Cal OES is saddened to learn of the passing of William “Bill” Campbell. If you don’t know the man, you may recognize the name: our headquarters building is named after him.
Bill Campbell passed away on March 22, 2015 at the age of 79. He was born on July 24, 1935 in Moon Township, Pennsylvania; he was laid to rest Saturday, March 28, in Orem, Utah.
Bill served over 20 years in the California Legislature as an Assemblyman and a Senator. As Senator, he served as Chairman of the Joint Legislative Committee, Minority Leader of the Senate, and leader in emergency preparedness, which led to the State Office of Emergency Services named “Senator Bill Campbell Building.”
“We have lost a member of our emergency services family,” Cal OES Director Mark Ghilarducci said. “Bill was a great public servant and we’ll all miss his tireless support for OES and for public safety advocacy.”
The Sacramento Bee noted that the perpetually affable Campbell once served as Republican leader and with a wide repertoire of corny jokes, was a popular master of ceremonies for political events throughout the state. Former Gov. Gray Davis said in an e-mail that Campbell “helped solve a lot of problems,” during Gov. Edmund G. Brown Jr.’s first two terms. “He had a good heart, and came from the generation of moderate Republicans that wanted government to function efficiently, not grind to a halt,” Davis said.
More than a decade after leaving office, Campbell led the blue-ribbon commission that investigated the causes of the 2003 Southern California wildfires and recommended ways to prevent future disasters. The large commission – state and local emergency response officials, state and local politicians of all stripes – was a showcase of Campbell’s ability to find consensus, one of his greatest talents as a lawmaker.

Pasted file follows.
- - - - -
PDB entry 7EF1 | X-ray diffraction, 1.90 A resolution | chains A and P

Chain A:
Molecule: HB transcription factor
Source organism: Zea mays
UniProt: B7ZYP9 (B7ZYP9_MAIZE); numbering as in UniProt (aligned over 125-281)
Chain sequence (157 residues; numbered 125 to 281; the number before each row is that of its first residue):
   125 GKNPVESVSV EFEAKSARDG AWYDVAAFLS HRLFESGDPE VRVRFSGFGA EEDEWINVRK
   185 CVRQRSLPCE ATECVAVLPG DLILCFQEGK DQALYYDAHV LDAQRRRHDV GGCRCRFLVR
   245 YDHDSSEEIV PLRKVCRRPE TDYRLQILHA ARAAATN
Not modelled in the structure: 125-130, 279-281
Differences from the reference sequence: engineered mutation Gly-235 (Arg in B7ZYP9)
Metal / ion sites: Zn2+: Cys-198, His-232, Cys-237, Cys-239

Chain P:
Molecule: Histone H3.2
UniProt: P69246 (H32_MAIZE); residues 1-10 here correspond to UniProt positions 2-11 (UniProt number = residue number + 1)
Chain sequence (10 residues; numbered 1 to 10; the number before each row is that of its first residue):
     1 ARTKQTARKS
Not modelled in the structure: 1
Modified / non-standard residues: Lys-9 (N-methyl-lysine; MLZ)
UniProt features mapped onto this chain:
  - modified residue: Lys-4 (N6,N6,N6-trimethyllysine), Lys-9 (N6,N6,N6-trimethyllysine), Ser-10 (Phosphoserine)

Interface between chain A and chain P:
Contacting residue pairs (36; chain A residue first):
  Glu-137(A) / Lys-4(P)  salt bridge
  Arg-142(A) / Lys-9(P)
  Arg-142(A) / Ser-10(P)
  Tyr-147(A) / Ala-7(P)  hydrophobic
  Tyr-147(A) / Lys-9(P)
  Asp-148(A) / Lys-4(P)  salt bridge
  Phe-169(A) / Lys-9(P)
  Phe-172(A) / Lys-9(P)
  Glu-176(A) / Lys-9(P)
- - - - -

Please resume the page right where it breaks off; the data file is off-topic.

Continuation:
“There were left wingers on the environmental side and right wingers and he brought that whole panel together,” lobbyist Jerry Haleva said. “Just like when Alan Robbins and Diane Watson were fighting over busing in the San Fernando Valley, he was able to find a middle ground.”
On the first page of the commission’s report, Campbell wrote:
“Unless and until public policymakers at all levels of government muster the political will to put the protection of life and property ahead of competing political agendas, these tragedies are certain to repeat.”
The most extensive account of Campbell’s career, including many insider stories of legislative intrigue, was written by Greg Lucas, now the state librarian, in his political blog, California’s Capitol, in 2008. You can find it here.